RiP! Response

Typically, documentaries make my uncomfortable and hyper aware of something I would typically not think twice about. They bother me, to the say the least. However, I did not feel that way with RiP!: A Remix Manifesto. I love the cheeky narration and the overall approach narrator had despite tackling a relatively big problem in the art world. Though I could be biased since I am a Girl Talk fan.


I am a strong believer in the idea that once an idea has been put out there, it has overcome the stage of simply being someone’s idea and has truly taken on form of its own. A being or entity if sorts, if you may. The same way that people can have similar ideas, there will always be artistic creations that echoes past sounds and ideas. Therefore it is simply ridiculous to believe that remixing is stealing, when in fact it may actually be considered less so than having pieces being “inspired” by an artist.


Both of my brothers had been DJs during the prominence of club kids in the 90s, so naturally I am not oblivious to the abundance of tracks they ripped to create their otherworldly trance and house mixes. The way I saw it, they were creating stories of their own using ideas from several different people and meticulously lacing them together. New meanings, or in this case sounds, were formed. Saying that sampling and remixing are “stealing” other people’s music would be like saying that Freud and Jung ripped off ideas from ancient philosopher. It is over all a silly concept.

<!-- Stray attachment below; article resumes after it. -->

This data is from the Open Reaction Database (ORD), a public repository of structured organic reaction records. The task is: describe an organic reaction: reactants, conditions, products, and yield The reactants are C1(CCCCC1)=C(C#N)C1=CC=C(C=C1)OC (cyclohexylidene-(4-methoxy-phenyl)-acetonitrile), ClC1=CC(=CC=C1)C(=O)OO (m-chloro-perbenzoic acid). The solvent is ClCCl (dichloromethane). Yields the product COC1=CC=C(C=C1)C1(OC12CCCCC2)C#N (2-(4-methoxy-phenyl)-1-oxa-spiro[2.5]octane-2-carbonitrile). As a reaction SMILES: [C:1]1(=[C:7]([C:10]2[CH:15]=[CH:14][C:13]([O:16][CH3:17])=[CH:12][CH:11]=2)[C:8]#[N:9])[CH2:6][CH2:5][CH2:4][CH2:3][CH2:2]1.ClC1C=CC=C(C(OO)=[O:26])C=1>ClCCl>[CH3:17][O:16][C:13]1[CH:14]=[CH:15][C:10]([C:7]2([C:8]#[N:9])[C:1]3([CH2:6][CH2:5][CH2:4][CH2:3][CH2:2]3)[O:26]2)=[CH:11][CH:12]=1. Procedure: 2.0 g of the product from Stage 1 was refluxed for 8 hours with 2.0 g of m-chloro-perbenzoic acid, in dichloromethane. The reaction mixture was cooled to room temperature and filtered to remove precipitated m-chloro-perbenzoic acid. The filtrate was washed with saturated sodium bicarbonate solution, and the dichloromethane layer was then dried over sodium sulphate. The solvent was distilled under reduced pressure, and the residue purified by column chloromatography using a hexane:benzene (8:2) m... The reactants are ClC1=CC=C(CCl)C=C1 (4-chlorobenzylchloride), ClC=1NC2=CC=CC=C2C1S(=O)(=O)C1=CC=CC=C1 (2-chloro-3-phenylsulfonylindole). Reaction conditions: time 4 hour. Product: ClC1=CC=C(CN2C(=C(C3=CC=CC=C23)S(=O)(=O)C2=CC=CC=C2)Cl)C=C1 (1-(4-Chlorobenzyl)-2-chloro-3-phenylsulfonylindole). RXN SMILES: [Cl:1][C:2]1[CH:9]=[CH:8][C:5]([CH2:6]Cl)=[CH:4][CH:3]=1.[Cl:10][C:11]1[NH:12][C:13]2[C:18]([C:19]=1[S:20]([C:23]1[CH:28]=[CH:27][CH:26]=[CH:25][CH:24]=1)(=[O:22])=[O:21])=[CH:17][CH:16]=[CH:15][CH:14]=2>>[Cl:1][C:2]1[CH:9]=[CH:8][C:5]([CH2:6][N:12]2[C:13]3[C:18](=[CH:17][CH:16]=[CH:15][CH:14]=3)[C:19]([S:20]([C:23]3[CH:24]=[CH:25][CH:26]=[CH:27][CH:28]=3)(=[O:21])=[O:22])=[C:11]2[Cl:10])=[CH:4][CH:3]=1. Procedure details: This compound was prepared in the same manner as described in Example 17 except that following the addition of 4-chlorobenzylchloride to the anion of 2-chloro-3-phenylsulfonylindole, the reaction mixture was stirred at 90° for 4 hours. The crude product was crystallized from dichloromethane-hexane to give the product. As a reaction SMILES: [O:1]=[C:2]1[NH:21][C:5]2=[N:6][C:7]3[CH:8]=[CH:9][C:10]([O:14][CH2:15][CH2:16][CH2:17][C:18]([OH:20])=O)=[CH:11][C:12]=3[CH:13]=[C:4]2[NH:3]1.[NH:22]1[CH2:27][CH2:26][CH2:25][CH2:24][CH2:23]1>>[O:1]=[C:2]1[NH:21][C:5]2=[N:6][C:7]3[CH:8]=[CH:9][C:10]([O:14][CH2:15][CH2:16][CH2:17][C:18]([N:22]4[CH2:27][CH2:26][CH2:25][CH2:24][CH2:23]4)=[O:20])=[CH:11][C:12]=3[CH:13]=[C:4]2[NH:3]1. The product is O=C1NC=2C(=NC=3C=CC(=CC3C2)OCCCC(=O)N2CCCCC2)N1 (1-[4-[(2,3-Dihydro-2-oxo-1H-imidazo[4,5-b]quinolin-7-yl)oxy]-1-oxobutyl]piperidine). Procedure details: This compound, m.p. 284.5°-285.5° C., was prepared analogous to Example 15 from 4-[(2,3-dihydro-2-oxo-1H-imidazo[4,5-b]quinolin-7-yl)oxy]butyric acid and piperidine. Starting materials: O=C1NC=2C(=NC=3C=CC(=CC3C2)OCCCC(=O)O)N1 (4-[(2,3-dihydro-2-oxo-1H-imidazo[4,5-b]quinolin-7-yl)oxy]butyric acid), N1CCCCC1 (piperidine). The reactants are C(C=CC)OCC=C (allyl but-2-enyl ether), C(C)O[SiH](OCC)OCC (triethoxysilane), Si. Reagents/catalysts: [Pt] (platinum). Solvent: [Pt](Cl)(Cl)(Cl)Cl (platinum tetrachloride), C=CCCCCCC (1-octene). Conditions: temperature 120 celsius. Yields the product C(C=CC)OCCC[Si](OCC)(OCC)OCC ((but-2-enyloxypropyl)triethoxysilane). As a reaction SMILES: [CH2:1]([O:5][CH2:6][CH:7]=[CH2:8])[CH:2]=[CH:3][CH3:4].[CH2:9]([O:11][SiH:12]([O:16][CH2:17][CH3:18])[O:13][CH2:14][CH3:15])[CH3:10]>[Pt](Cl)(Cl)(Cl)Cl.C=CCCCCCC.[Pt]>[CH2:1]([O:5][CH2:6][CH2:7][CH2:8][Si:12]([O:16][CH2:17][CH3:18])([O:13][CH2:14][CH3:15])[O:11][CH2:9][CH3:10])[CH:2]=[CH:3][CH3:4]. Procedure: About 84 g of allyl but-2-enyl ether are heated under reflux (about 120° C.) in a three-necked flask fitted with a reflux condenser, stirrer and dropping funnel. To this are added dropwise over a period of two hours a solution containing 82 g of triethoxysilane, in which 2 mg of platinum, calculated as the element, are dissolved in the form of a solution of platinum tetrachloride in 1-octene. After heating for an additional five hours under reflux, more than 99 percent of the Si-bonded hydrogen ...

In my opinion, the rise in technology has made the big entertainment companies more hungry. Hungry enough to chase down individuals for creating art that many people probably enjoy over the original. It is almost ironic how music executives are so deeply hurt over people using work that has not even be created by them and barely dents their paychecks. If anything, they should be thanking these people for exposure of these greying tracks.
Sadly, it seems music is more valued than most other forms of art.

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